This article is the second in a series exploring the many trails within the St. Joseph Bay State Buffer Preserve. To read the first article, click here.
So, you’ve explored Treasure Road and now you are ready to branch out? Are you going left or right first?
Cattle Dip and North Spur Trails start about .25 miles from the main gate of the St. Joseph Bay State Buffer Preserve.
Let’s go right first and explore Cattle Dip Road.
You may already know or can guess why it’s named Cattle Dip. Cattle dips were put in all over the South to help fight the battle against the cattle tick, or Texas Tick Fever.
Cattle herding in Florida has been important from the times the earliest Spaniards brought the beasts in the 16th century, reports Dr. Nancy White from the University of South Florida.
By the mid-1800s, Florida’s herd numbered over a half-million, and the industry was important in shaping the culture and character of the state. But there were always problems, and the early 20th century’s biggest one was the tick. The tick caused a fever and a decrease in red blood cell count that reduced the quality of the beef, and tick bites damaged the hides.
Cattle was shipped by rail to the slaughterhouses in the northern states. Cattle in the south developed a tolerance to the fever and only suffered low-weight and poor-quality hides. As cattle was being shipped to the north, herds were contacting the fever and dying.
Due to this development southern cattle were prohibited from being shipped to the north. When the southern ranchers suffered severe economic times, they turned to the Federal government for help. That is when and how the cattle tick eradication program began.
The solution to this problem was to require that cattle be dipped in a solution containing arsenic and other ingredients. From 1906 to 1961, any cattle being shipped out-of-state was required to be dipped every 14 days. This proved to be cost prohibitive for many ranchers.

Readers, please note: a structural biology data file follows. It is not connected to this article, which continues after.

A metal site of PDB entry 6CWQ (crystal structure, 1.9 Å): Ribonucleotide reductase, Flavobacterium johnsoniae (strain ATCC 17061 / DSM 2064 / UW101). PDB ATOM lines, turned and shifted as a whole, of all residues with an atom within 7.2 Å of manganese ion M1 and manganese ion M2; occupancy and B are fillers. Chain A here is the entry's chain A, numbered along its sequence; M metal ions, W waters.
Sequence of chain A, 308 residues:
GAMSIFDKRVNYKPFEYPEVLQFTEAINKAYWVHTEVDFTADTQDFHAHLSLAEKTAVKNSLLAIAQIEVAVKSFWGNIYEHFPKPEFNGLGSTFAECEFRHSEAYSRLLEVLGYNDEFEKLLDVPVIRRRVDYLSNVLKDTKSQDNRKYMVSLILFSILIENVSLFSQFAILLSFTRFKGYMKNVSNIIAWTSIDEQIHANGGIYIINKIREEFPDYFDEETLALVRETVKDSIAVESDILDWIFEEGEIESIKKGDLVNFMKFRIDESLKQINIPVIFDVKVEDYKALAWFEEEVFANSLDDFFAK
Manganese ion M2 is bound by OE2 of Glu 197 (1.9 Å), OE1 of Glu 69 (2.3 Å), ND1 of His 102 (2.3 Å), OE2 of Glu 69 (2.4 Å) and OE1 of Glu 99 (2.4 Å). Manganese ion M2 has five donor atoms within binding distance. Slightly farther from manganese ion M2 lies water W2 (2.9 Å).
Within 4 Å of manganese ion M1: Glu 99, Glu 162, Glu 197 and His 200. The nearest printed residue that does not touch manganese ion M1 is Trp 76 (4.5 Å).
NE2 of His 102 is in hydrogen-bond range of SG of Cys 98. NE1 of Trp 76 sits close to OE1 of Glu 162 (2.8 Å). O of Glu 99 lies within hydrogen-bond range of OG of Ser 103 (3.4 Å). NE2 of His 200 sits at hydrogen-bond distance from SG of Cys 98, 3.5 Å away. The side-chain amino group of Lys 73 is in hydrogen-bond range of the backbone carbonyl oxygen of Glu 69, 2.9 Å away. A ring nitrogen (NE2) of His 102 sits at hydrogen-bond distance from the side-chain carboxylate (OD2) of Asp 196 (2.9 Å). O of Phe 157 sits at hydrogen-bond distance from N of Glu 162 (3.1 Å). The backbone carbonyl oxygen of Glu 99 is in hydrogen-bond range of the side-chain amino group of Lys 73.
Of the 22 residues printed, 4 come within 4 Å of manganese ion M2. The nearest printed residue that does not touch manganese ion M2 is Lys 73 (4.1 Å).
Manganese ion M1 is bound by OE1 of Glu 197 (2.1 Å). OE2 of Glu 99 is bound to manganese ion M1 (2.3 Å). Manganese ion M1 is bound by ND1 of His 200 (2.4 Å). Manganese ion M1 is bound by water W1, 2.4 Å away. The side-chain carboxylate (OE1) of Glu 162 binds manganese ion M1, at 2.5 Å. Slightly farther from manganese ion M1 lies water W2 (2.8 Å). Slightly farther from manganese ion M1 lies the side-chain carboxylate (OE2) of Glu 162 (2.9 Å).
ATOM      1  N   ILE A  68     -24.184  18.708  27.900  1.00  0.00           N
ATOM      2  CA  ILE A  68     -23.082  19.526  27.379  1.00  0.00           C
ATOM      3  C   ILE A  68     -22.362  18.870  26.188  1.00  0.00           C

The United States Department of Agriculture determined the specifications for the vats. These vats were 25 to 30 feet in length and 2.5 to 3.5 feet in width. They were seven feet deep so the cows could be forced in, then run out. Most often they were made by pouring concrete, and they sometimes had wooden railings around the perimeter of the vat.
Cattle were herded into the vat, which had a drop-off at one end, sometimes deep. Once they entered, they could not back out. There would be a concrete dripping pad at the exit end of the vat. The dipped cattle were then put into pens where they could be inspected. If ticks were found, they were removed or wiped with the dip.
White and a group of her students did extensive research at the Buffer Preserve in early 2005. From the research, archaeologists have looked at cattle dipping sites to learn about the culture of people raising cattle in early Florida. These sites seemed to serve as centers for social activity in the 1930s and 40s, since these dispersed ranchers would gather at these sites.
Neighbors to those having cattle dips could share and would make it a social gathering of sorts while they dipped their cattle. Artifacts recovered near these sites attest to this fact.
Today there is no evidence left of any vat on Cattle Dip Road. What you will see are beautiful long-leaf pines, native flowering plants and titi, along with other species. You will see where staff of the Buffer Preserve have conducted prescribed burns on both sides of the road. Palmettos, felled trees and native flowers are blooming at different times of the year so it’s good to take your walk in different seasons.
If you walk the entire trail, you will have gone about 1¾ miles. Don’t forget your water, hat and sunscreen! There is some shade on Cattle Dip. Enjoy!